A writer whom no one reads might evoke some sympathy.
But a writer whom no one reads, but whose books cause enough hatred that all existing copies must be burned is a promising and interesting start of a narrative. Combined with diverting characters and their melodramas and an atmosphere that immediately reminds one of ghost stories, Ruiz Zafon’s The Shadow of the Wind is an entertaining read.
The story within the story starts with Daniel Sempere. He visits the Cemetery of Forgotten Books and discovers Julian Carax’sThe Shadow of the Wind. Enchanted by Carax’s work, Daniel decides to find his other books and finds out all throughout this mission that the books are as rare and nearly non-existent as Carax himself.
Ruiz Zafon doesn’t hold back in his storytelling. He gives everything in this novel—-humor, suspense, romance, father and son dynamic, sidekicks, closet gays, loyal friends, narrators with unbelievable memories, spies in the bus or street corners, and other such crazy and colorful storylines and characters.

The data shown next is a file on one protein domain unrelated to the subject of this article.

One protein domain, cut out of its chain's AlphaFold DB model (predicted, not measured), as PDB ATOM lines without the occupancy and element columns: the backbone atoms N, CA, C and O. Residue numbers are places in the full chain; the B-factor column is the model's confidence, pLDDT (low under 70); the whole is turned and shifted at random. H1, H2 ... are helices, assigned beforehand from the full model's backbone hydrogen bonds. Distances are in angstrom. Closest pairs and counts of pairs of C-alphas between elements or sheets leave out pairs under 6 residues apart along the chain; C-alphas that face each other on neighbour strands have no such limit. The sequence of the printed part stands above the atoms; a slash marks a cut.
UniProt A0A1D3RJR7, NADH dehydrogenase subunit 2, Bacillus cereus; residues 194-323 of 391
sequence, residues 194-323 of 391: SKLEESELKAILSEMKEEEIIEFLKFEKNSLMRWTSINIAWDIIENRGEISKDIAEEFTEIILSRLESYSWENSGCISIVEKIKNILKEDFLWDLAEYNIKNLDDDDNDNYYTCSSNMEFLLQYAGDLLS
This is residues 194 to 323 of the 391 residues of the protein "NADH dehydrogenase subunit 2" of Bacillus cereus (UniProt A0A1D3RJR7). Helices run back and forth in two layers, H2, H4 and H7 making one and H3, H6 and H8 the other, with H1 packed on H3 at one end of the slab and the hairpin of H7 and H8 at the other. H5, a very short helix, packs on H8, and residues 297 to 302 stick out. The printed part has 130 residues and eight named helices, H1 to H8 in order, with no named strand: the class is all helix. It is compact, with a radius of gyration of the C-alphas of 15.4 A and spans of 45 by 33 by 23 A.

When Ruiz Zafon goes back to the heart of the story, after about 300 pages, I was almost relieved to be finally getting the secret.
And here’s what I realized: I wish there was more to the Byronic hero in the story, to Julian Carax, other than his suffering.
Rooting for the romantic hero who is deceived and hunted is all well, but I think Julian Carax would have been a more interesting antihero if he was given a chance to be successful in Paris before succumbing to the dark side.
I would have wanted to read more about his charisma and sophistication (he is living in Paris!) so that I’ll feel the loss of the person loved by Penelope Andaya, sponsored by Miquel Moliner, protected by Nuria Monfort, and loathed by Fumero.
But Ruiz Zafon only gives us one reason to believe that Daniel Sempere should save Julian Carax: he must write again.
Overall, the mystery that is Julian Carax is what Daniel Sempere needs. Most interesting is the role of Nuria Monfort, who for me, is the real hero in the story.